Stone and Chalk, a new fintech hub that promises to help accelerate the development of Australian fintech startups, was unveiled in Sydney on Tuesday. The independent not-for-profit will be located on level 26, 45 Clarence Street in the Sydney business district. It will include 1230 square metres of office space with the potential to grow to 3000 square metres. Stone and Chalk’s co-working space will open in May and can fit up to 150 entrepreneurs, as well as offering space for seminars, industry meetings and conferences. Corporates will also be able to rent space in order to collaborate with the startups working there. New South Wales Premier Mike Baird, who spoke at the hub’s launch yesterday, says it will encourage innovation and creativity in fintech. “Stone and Chalk will provide fintech startups with subsidised office space to collaborate, network and investigate venture capital opportunities,” he says. “The fast-growing fintech sector will further strengthen Sydney’s position as Australia’s business capital and a globally recognised and competitive finance sector.” Stone and Chalk chair Craig Dunn says the hub will become the heart of fintech in Australia and hopefully Asia. “Digital disruption is transforming the financial services industry and there is much to be gained through greater collaboration between stakeholders in the fintech ecosystem. We are focused on brining to life our vision for Sydney’s fintech hub to support startups compete, thrive and lead on a world stage.” Toby Heap, managing director of the AWI Ventures fintech accelerator program, says the new hub will provide a physical focus for the growing fintech ecosystem. “Our aim is to provide an ecosystem of advice and support that empowers the brightest up and coming financial services executives to leave their often comfortable nests and start a new generation of world leading financial services organisations.” The hub was made possible due to professional and financial contributions worth more than $2 million from Allens, Amazon, American Express, AMP, Capital Markets CRC, CIFR, FINSIA, Finzosft, HSBC, IAG, Intel, KPMG, Macquarie Group, Oracle, Suncorp Bank, Veda, Westpac and Woolworths. Co-founder and chief operating officer of Pocketbook, Bosco Tan, praised the commitment shown by the government and private organisations in coming to “collaborate and elevate innovation”. “Being surrounded and supported by the who’s who of the sector is a critical step to shortening the process of ideation and execution,” he says. Posse co-founder Rebekah Campbell says the there’s a huge opportunity for innovation in financial services. “The fintech hub is a great initiative to drive focus and collaboration in the sector. I’m sure we’ll see some giant disrupters emerge as a result in years to come,” she says. Fintech start-ups that would like to express interest in moving to Stone and Chalk, visit stoneandchalk.com.au for more information. Follow StartupSmart on Facebook, Twitter, and LinkedIn.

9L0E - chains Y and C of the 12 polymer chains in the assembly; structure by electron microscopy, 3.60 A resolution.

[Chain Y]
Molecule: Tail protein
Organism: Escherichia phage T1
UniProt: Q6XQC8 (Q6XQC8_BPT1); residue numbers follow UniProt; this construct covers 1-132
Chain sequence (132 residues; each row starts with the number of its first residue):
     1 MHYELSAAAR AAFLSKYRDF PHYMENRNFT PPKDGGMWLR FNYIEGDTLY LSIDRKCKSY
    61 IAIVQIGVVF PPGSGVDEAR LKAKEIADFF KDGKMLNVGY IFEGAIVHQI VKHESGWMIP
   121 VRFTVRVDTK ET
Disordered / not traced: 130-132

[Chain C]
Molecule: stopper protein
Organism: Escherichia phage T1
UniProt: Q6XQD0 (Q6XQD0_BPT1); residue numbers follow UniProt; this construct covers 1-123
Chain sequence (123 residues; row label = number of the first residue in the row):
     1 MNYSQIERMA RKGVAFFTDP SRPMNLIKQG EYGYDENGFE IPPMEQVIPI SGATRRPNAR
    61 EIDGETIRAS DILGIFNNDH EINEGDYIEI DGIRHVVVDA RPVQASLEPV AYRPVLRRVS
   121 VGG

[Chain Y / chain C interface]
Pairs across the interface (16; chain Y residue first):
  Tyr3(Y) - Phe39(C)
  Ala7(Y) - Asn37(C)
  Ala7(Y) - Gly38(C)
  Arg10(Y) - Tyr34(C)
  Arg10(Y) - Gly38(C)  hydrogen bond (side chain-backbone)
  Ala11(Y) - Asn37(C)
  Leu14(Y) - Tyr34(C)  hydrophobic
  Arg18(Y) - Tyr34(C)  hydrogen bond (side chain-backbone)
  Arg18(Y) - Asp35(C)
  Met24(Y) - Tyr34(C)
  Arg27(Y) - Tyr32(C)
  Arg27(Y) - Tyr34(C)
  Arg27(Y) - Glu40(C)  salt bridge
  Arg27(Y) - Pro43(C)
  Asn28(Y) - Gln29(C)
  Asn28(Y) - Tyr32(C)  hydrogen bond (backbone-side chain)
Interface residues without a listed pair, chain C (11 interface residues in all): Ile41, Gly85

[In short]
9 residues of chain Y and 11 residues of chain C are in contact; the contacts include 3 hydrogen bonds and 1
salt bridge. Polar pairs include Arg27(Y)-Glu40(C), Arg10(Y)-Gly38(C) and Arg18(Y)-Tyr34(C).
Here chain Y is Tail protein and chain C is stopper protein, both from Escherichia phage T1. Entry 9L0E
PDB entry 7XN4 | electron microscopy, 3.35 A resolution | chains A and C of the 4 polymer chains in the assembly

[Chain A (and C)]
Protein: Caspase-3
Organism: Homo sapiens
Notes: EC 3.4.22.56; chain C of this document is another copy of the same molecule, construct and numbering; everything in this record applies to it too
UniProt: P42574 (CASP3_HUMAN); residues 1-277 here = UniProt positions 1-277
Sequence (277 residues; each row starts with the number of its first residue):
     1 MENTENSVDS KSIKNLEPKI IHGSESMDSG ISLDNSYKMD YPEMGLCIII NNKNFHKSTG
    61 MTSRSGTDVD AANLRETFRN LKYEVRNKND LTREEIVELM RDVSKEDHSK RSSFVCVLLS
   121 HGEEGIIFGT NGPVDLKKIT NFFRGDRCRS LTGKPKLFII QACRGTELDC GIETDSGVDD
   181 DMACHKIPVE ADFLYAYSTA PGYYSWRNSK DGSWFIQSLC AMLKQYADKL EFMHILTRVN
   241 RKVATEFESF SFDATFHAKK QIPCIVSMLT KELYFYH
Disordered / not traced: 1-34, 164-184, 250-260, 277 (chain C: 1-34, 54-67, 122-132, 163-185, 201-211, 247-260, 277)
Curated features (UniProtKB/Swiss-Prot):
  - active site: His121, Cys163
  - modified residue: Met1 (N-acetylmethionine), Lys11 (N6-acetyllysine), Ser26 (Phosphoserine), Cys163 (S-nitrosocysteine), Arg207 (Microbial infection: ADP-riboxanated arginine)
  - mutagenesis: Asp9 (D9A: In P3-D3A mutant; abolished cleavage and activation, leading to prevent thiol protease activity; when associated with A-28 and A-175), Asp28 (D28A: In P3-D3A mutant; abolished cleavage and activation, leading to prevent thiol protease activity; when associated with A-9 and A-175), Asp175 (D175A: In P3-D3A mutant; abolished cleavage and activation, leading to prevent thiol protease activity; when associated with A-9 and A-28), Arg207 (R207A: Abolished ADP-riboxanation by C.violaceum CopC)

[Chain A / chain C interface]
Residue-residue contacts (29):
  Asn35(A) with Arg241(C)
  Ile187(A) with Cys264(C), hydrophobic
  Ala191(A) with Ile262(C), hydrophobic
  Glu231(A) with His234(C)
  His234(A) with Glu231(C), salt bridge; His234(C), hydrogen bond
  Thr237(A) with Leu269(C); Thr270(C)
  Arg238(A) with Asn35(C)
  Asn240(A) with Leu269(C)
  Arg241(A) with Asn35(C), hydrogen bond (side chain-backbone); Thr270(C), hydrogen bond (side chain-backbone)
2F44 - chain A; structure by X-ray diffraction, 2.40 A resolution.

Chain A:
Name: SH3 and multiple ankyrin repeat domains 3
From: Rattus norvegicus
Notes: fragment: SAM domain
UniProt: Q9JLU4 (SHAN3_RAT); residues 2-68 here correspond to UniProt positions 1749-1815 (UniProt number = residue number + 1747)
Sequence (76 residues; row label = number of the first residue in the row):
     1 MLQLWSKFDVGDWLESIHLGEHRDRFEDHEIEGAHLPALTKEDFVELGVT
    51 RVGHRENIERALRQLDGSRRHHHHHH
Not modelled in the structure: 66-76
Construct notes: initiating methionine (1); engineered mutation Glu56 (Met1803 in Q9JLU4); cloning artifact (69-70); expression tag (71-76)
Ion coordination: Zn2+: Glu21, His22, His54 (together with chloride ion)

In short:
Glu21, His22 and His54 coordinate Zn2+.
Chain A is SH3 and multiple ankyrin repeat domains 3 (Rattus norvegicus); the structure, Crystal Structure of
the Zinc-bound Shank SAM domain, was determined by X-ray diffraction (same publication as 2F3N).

Traditional mining investors are looking to invest in technology, according to entrepreneur Rebekah Campbell, who is raising $1.5 million in new funding to grow her media website Posse. It’s Campbell’s second public raise for the new incarnation of the site, which started out as a music-focused venture and recently pivoted to a retail focus. Her first raise in 2012 saw little interest from Australian venture capital so she turned to investment in Silicon Valley, raising $1.2 million from investors, including Bill Tai. Her second raise was an internal one of $1 million. This third time round she’s noticing huge changes in the local scene as they seek to take on more outside investors. “We haven’t been dealing with brand name VCs, most of the interest is coming from people who traditionally invested in mining,” Campbell says. She says the timing was perfect for others looking for smaller raises and the interest in startups was sparked by a combination of high profile successes like Atlassian and Freelancer, coupled with a downturn in the mining industry. While the news doesn’t solve the issues of bigger investment funding, startups have long hoped to tap into some of Australia’s mining wealth and have it reinvested it in local innovation. Campbell believes the timing is perfect for startups to be able to make this a reality. She says there are benefits to local funding over US funding too, including the speed at which you can close a round. The latest Posse round, though still in its early stages, looks to be much quicker than previous rounds. “Funding can take a lot of time and energy,” Campbell said. “It’s still early days but we have great momentum and a lot of interest.” Posse launched in March 2013 aimed as service that connects consumers and shops through a social network. It’s particularly targeted at the female market, which Campbell found were not using popular networks like Foursquare despite having a need for it. The site has 43,000 shops on its platform where users recommend their favourite places. They also get recommendations from friends and can be rewarded by retailers for their loyalty. Site users are mostly from Australia, but Campbell is hoping to target New Zealand, Singapore and Hong Kong with her next raise. Campbell declined to say what valuation they were raising at.